Two Nationalist MSPs have declared that they will not support John Swinney in a leadership ballot because of his position on independence.
Mr Swinney has been criticised over a key policy
Bruce McFee and Adam Ingram accused the SNP leader of watering down the party's commitment to independence during this year's Holyrood elections.
Mr McFee said he would abstain from the leadership vote at the party's conference in Inverness next week.
Mr Ingram said he planned to vote for Dr Bill Wilson, Mr Swinney's challenger.
The Nationalist MSPs said Mr Swinney's position on independence had confused the voters and had led to a disappointing result for the party in May.
In the 2001 General Election and in this year's Holyrood campaign, Mr Swinney said the party would promise a referendum on independence after an SNP election victory.
This was a shift from the previous policy whereby winning an election would be considered a sufficient mandate.
Mr McFee, a list MSP for the West of Scotland, said: " I really can no longer endorse the direction that the leadership is taking.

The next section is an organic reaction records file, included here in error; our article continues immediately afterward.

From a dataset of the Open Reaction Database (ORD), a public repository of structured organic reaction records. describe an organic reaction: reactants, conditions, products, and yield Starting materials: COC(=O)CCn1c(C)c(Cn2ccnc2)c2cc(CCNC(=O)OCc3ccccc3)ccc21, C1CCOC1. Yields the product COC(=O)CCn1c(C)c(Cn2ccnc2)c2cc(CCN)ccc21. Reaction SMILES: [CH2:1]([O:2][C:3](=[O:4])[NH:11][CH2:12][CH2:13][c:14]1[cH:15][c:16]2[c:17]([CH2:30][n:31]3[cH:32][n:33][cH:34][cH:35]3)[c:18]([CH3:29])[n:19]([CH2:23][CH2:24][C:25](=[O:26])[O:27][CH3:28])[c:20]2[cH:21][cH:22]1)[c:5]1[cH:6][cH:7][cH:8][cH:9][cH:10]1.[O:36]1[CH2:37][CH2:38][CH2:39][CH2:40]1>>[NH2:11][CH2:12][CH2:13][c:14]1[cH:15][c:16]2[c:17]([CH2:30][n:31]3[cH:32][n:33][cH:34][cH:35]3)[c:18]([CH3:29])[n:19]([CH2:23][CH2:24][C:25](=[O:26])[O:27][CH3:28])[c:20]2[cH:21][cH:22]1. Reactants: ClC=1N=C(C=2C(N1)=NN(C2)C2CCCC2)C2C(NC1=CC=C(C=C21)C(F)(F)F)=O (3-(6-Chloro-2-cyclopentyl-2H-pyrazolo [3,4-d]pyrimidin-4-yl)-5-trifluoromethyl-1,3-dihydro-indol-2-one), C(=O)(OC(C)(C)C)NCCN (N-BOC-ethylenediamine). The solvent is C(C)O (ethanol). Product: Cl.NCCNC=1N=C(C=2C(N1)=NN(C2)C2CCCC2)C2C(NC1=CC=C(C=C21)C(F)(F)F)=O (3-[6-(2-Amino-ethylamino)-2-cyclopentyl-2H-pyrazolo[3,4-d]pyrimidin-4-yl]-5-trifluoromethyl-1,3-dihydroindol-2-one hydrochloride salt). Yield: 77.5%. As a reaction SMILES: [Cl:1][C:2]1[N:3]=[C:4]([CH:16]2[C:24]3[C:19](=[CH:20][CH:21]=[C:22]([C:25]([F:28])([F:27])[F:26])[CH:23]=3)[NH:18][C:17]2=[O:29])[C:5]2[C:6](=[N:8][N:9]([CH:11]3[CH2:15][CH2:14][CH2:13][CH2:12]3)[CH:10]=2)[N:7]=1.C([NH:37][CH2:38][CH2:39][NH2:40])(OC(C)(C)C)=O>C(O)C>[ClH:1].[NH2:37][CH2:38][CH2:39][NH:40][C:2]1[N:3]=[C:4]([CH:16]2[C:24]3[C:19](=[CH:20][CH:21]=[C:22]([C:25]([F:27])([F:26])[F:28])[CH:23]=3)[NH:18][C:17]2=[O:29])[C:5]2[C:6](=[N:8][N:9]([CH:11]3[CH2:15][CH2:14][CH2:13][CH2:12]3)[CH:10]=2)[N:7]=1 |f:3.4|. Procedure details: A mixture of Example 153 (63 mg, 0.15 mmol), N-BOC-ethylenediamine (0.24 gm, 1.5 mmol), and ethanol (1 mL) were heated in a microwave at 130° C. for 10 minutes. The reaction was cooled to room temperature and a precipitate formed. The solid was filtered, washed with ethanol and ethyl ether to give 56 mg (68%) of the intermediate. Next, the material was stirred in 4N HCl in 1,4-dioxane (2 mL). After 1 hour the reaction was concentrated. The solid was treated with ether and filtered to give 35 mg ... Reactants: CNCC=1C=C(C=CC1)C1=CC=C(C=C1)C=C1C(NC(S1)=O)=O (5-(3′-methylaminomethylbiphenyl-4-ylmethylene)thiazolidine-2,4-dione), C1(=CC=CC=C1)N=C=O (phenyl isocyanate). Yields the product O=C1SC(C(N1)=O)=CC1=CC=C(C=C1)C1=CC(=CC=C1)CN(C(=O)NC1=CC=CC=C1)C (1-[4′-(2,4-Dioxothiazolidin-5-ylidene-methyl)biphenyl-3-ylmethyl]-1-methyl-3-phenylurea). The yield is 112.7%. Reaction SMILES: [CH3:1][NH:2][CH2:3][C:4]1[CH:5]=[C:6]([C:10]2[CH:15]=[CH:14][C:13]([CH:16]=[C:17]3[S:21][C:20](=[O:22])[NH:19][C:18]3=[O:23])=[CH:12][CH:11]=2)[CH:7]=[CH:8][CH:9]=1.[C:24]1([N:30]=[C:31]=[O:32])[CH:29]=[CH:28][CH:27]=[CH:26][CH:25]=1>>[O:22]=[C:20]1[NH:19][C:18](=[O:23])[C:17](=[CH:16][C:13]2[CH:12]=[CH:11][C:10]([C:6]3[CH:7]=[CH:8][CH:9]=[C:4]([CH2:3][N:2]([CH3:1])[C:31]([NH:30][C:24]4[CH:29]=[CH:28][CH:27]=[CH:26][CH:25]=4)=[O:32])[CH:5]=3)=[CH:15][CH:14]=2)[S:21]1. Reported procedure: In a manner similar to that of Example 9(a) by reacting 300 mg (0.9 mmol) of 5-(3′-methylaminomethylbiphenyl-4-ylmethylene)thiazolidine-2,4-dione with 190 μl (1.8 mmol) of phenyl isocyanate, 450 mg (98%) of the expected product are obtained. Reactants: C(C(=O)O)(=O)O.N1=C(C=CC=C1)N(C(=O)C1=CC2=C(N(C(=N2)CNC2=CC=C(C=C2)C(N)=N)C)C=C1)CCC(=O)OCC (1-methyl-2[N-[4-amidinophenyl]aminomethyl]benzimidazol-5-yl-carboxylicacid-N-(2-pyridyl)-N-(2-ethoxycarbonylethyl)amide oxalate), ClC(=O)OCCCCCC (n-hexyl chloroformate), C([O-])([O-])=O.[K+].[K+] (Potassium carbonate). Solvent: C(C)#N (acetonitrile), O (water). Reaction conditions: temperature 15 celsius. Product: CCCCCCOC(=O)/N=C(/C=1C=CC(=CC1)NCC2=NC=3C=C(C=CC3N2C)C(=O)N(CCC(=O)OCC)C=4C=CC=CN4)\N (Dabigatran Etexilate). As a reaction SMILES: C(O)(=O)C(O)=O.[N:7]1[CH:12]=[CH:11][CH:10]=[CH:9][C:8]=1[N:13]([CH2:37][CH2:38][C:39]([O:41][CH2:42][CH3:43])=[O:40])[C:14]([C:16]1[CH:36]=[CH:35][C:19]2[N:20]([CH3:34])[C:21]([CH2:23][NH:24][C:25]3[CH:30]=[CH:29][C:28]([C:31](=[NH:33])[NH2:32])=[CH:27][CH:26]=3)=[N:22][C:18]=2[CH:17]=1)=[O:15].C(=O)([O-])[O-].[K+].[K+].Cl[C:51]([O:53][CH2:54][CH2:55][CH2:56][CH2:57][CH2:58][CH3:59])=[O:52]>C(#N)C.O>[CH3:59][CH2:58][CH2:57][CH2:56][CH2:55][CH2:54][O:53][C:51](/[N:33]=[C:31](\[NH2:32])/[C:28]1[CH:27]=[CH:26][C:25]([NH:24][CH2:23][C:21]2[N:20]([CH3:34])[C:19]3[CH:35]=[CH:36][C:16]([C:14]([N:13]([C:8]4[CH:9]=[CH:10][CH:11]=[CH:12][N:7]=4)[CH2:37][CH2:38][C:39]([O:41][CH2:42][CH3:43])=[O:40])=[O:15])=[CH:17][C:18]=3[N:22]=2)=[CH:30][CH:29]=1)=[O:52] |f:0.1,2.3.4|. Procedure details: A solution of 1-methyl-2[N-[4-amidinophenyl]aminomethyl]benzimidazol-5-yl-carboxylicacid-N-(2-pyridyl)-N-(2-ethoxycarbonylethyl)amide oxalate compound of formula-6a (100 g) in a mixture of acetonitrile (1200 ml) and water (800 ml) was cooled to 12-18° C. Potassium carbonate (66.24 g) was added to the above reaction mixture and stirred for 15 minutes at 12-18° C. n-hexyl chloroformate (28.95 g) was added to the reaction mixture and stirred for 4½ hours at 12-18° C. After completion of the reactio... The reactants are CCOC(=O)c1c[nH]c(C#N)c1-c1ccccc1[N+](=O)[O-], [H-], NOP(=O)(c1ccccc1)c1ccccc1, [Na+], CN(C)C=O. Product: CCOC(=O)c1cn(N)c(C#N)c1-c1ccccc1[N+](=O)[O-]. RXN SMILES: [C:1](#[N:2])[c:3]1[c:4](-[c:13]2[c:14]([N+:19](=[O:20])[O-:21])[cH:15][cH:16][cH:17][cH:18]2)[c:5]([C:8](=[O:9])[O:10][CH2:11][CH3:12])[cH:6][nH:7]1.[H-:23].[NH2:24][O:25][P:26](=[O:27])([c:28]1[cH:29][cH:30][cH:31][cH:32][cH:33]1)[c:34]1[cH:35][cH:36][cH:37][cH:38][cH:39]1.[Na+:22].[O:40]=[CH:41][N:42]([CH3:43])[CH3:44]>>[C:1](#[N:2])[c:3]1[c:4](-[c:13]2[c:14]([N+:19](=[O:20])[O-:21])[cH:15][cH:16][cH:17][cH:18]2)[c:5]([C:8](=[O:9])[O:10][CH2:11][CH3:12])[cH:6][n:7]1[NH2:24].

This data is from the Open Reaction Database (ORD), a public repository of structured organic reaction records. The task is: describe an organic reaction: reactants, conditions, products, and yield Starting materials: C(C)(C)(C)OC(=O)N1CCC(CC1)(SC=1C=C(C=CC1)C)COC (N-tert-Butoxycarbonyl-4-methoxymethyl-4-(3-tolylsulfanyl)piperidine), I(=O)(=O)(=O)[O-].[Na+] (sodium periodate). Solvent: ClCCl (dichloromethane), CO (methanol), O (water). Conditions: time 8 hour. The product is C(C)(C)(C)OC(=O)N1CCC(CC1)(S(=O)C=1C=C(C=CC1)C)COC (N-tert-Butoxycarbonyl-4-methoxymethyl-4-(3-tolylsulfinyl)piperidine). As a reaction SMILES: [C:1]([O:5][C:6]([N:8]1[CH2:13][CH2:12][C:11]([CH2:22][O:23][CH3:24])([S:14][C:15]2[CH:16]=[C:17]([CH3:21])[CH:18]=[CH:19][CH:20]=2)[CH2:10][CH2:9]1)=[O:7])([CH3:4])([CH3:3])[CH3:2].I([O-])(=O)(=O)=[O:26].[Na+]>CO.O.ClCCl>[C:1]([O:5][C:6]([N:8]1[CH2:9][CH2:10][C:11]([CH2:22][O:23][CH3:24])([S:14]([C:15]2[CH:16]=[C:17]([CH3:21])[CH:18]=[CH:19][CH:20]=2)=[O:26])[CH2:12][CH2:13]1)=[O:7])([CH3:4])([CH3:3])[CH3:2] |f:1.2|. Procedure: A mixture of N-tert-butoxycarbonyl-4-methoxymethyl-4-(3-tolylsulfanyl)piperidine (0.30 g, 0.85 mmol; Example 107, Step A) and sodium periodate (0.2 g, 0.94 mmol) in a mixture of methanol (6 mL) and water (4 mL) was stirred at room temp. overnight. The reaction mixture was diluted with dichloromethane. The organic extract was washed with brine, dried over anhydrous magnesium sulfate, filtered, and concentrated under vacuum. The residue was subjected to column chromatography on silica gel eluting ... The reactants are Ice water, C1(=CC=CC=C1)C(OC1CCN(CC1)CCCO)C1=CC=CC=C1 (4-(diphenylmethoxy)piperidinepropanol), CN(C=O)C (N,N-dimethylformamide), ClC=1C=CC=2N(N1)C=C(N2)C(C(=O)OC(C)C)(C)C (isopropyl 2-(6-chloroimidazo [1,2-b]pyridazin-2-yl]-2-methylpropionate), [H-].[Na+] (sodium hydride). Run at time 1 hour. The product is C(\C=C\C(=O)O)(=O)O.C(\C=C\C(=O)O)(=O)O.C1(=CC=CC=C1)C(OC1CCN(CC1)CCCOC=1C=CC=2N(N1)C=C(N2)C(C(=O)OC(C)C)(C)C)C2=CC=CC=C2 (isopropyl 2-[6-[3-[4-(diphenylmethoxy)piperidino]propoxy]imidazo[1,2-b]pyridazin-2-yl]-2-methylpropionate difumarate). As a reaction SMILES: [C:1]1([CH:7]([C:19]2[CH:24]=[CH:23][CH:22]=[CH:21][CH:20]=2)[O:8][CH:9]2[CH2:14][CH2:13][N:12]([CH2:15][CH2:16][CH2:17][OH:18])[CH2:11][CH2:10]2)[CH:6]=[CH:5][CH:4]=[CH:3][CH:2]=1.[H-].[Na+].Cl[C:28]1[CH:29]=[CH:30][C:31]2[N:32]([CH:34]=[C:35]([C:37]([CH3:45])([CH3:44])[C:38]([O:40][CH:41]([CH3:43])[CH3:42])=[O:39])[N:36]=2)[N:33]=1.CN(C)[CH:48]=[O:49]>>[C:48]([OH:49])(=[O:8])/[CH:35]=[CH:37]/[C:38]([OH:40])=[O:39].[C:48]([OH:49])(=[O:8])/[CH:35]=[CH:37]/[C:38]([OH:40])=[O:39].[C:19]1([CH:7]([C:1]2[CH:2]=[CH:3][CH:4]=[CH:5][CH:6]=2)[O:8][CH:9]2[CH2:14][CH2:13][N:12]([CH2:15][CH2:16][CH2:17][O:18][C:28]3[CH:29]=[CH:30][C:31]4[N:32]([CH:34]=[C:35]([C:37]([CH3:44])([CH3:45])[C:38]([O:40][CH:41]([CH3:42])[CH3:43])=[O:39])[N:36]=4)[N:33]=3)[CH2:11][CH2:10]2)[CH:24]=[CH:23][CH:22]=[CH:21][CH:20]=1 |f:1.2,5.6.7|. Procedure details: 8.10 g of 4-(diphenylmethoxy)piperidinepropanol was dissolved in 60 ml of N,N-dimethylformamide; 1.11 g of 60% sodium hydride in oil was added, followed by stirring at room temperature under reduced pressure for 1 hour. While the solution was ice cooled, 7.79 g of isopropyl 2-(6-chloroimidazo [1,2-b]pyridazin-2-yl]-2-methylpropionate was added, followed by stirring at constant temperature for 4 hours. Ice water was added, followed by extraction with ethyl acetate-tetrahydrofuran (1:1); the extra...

"Under John Swinney's leadership we're now told that the referendum would be in year two or year three of the SNP forming a government in Edinburgh."
Adam Ingram will vote against the leader
"What is very clear is that this policy has been used by the leadership as a way of watering down the independence message, to say to people 'you can vote SNP without believing a word we say about independence'."
South of Scotland list MSP Mr Ingram told Scottish Television: "We spent far too much time at Scottish parliamentary elections telling people that voting SNP was not a vote for independence in terms of having a referendum."
The MSP said the strategy had been to "park" independence until a referendum, which "totally confused our supporters in particular, and we lost a lot of our core voters".
Mr McFee said the leadership had not taken into account fears that efforts would be made by the British Government to "destabilise" an SNP administration prior to the referendum.
He said: "Let's be quite clear about this. The leadership have used this policy for a reason that the party never intended and that was to make it an independence-like policy so that they could back-pedal the independence policy and as a Nationalist I fundamentally disagree with doing that.
Swinney loyalist Fiona Hyslop was unperturbed by reports that about a third of the party would not support Mr Swinney.
The Lothians MSP said the result might reflect the ballot in 2000 when Mr Swinney beat Alex Neil in the leadership contest.
She said: "This isn't a surprise - it's the same vote as it was when the contest was last fought three years ago."